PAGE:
Just to clarify, I'm not a Michael Phelps fan. I love the spectacle of the Olympics, but I think that swimmers benefit from all the different events they're able to compete in. Still, I have much respect for consistency, and I think that Phelps might be one of the most disciplined athletes of our time. I hold to my hypothesis, that it was ridiculous to try to get inside Phelps' head.
It was my friend, Aaron, who introduced me to locus of control. Another tidbit that's interesting to dive into is the correlation between religious people and locus of control (this article [not an endorsement] attempts to grapple with it).
I'd encourage you, if you're interested in eliminating some bad habits or creating some good ones, to get a copy of Charles Duhigg's book. It's a fascinating read that provides a systematic approach to getting better at this thing called life.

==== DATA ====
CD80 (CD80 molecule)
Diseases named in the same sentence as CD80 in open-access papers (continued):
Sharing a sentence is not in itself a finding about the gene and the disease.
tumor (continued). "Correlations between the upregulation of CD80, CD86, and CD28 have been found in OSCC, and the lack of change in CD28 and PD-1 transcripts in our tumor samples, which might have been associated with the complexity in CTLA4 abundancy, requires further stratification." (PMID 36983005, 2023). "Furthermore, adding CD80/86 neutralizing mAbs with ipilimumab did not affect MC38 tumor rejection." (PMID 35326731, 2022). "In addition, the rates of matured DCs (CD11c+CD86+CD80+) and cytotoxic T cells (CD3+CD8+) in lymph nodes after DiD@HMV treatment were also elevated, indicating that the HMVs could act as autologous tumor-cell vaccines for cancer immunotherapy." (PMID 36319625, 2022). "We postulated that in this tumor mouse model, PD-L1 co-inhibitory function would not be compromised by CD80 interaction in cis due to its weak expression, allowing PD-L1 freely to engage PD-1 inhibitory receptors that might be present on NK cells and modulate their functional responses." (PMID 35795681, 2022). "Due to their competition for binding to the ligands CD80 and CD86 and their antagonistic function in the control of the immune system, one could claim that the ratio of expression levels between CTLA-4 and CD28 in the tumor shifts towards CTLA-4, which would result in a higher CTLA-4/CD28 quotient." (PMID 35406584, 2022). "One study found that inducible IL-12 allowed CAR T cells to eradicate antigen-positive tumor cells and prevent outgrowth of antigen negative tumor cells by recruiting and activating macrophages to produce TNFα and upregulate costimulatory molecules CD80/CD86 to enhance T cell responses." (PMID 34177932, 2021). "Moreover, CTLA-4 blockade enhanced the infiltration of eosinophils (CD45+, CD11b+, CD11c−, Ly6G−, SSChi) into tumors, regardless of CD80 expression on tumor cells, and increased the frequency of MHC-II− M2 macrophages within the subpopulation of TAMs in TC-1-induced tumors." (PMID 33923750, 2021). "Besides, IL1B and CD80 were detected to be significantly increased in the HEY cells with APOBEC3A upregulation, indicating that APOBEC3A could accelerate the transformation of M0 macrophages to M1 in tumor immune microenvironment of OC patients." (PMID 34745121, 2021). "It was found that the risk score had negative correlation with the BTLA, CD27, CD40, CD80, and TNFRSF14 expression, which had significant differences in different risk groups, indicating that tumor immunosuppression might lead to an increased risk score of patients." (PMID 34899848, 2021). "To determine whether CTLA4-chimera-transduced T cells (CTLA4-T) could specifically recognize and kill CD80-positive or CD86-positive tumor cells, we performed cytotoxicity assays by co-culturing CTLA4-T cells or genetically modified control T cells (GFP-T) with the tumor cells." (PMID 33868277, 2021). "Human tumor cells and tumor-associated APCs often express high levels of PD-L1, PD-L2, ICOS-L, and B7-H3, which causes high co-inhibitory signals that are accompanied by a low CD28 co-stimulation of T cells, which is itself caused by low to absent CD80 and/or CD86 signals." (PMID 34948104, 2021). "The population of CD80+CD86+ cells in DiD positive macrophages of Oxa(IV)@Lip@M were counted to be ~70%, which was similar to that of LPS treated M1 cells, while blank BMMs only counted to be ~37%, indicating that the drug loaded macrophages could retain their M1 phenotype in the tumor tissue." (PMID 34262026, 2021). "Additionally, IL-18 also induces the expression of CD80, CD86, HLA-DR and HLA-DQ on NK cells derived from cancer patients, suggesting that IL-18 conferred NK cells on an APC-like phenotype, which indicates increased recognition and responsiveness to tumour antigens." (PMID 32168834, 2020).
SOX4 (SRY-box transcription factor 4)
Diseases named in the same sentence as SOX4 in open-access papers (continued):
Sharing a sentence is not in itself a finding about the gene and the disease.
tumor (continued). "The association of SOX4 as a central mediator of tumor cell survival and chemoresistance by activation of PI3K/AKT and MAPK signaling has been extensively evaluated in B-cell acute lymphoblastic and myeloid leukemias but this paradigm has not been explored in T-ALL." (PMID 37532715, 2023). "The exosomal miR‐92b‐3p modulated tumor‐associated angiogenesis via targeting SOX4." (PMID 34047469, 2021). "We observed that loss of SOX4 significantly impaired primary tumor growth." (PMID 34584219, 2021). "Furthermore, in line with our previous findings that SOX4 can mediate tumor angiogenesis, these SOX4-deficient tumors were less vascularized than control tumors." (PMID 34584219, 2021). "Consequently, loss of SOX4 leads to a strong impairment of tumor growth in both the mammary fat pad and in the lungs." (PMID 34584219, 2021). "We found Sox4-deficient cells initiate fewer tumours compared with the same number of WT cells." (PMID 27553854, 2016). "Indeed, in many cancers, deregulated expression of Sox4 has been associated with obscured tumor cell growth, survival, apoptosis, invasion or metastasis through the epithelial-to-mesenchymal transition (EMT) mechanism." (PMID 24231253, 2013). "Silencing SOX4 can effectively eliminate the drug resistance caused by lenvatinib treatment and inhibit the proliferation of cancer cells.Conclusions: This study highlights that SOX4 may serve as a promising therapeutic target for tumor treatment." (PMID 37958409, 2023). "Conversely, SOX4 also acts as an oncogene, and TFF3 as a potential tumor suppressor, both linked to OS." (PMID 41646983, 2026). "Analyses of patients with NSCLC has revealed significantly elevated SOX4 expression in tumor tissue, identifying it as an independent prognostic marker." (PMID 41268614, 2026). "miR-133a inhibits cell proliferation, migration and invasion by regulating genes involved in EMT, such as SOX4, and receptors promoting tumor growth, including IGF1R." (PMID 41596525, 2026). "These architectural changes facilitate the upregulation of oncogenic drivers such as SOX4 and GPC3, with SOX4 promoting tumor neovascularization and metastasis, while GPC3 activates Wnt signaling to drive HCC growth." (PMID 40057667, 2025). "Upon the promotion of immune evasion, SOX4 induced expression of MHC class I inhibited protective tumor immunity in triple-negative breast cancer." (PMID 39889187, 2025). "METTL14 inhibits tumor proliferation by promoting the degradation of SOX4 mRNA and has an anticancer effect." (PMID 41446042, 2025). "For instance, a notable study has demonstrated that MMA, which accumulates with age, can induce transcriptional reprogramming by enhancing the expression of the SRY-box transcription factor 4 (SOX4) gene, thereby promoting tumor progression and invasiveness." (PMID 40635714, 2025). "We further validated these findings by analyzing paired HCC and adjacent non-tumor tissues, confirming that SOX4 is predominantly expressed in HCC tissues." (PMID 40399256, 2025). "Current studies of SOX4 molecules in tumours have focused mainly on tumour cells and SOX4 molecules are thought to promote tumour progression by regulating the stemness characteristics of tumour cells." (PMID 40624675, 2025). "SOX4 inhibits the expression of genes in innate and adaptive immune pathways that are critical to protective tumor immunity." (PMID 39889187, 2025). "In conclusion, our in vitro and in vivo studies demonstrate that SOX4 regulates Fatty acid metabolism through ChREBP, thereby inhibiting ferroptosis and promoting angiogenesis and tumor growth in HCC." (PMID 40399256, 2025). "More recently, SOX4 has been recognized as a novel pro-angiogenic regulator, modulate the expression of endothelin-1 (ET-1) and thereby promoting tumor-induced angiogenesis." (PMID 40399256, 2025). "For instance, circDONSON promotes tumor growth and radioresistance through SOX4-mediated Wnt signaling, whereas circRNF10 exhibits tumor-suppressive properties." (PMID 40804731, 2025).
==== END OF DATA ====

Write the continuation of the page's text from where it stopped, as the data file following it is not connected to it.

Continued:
Links if you're interested:
Shadow boxing in front of Phelps
Power of Habit on Amazon
The intro to my vlogging experiment: three and three.
Three concepts in three minutes. Why? Let me explain.
A few years ago I met this eccentric lady who was prolific in quite a few disciplines. In a conversation one day, she told me she had a PhD. I was a little surprised, honestly, because I never suspected she was also an academic. Turns out, her dissertation subject was focused on processes. Her thesis was that you could simplify any complex task down to three steps. This is how she developed an inordinate number of talents.
A few decades ago, when preachers were taught to construct sermons, the mantra was "three points and a poem." It was intended to help make messages more memorable. After talking to the PhD lady, I wondered if there was something much deeper at work here.
Hence, three points should work out here. Now about the three minutes, that's much easier.
I sometimes struggle for to be succinct. When I talk too long, I lose people. So I needed to impose a time limit. Three minutes seemed just about right.